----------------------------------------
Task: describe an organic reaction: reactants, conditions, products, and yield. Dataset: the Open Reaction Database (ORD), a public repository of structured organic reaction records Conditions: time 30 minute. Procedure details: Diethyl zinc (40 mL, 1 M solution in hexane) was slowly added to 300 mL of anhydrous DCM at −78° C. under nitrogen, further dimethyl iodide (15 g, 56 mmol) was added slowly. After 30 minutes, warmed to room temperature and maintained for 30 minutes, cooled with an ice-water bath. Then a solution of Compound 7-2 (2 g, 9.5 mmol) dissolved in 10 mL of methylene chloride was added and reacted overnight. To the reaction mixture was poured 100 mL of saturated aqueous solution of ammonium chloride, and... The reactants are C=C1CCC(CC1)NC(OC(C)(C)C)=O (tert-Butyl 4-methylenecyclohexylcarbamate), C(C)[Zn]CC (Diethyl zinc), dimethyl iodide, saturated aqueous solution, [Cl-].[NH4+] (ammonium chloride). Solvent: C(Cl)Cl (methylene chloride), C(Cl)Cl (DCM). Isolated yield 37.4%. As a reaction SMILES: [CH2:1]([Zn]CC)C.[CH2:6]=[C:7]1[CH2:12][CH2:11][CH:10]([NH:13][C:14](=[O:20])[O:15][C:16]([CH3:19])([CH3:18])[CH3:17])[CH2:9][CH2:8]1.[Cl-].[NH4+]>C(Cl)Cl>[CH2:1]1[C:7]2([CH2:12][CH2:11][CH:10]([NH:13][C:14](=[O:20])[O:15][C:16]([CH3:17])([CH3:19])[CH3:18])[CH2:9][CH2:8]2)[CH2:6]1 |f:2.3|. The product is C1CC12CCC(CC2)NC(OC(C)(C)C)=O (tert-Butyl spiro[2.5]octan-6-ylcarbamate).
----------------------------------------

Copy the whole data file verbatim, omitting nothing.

Task: describe an organic reaction: reactants, conditions, products, and yield. Dataset: the Open Reaction Database (ORD), a public repository of structured organic reaction records Conditions: time 30 minute. Procedure details: Diethyl zinc (40 mL, 1 M solution in hexane) was slowly added to 300 mL of anhydrous DCM at −78° C. under nitrogen, further dimethyl iodide (15 g, 56 mmol) was added slowly. After 30 minutes, warmed to room temperature and maintained for 30 minutes, cooled with an ice-water bath. Then a solution of Compound 7-2 (2 g, 9.5 mmol) dissolved in 10 mL of methylene chloride was added and reacted overnight. To the reaction mixture was poured 100 mL of saturated aqueous solution of ammonium chloride, and... The reactants are C=C1CCC(CC1)NC(OC(C)(C)C)=O (tert-Butyl 4-methylenecyclohexylcarbamate), C(C)[Zn]CC (Diethyl zinc), dimethyl iodide, saturated aqueous solution, [Cl-].[NH4+] (ammonium chloride). Solvent: C(Cl)Cl (methylene chloride), C(Cl)Cl (DCM). Isolated yield 37.4%. As a reaction SMILES: [CH2:1]([Zn]CC)C.[CH2:6]=[C:7]1[CH2:12][CH2:11][CH:10]([NH:13][C:14](=[O:20])[O:15][C:16]([CH3:19])([CH3:18])[CH3:17])[CH2:9][CH2:8]1.[Cl-].[NH4+]>C(Cl)Cl>[CH2:1]1[C:7]2([CH2:12][CH2:11][CH:10]([NH:13][C:14](=[O:20])[O:15][C:16]([CH3:17])([CH3:19])[CH3:18])[CH2:9][CH2:8]2)[CH2:6]1 |f:2.3|. The product is C1CC12CCC(CC2)NC(OC(C)(C)C)=O (tert-Butyl spiro[2.5]octan-6-ylcarbamate).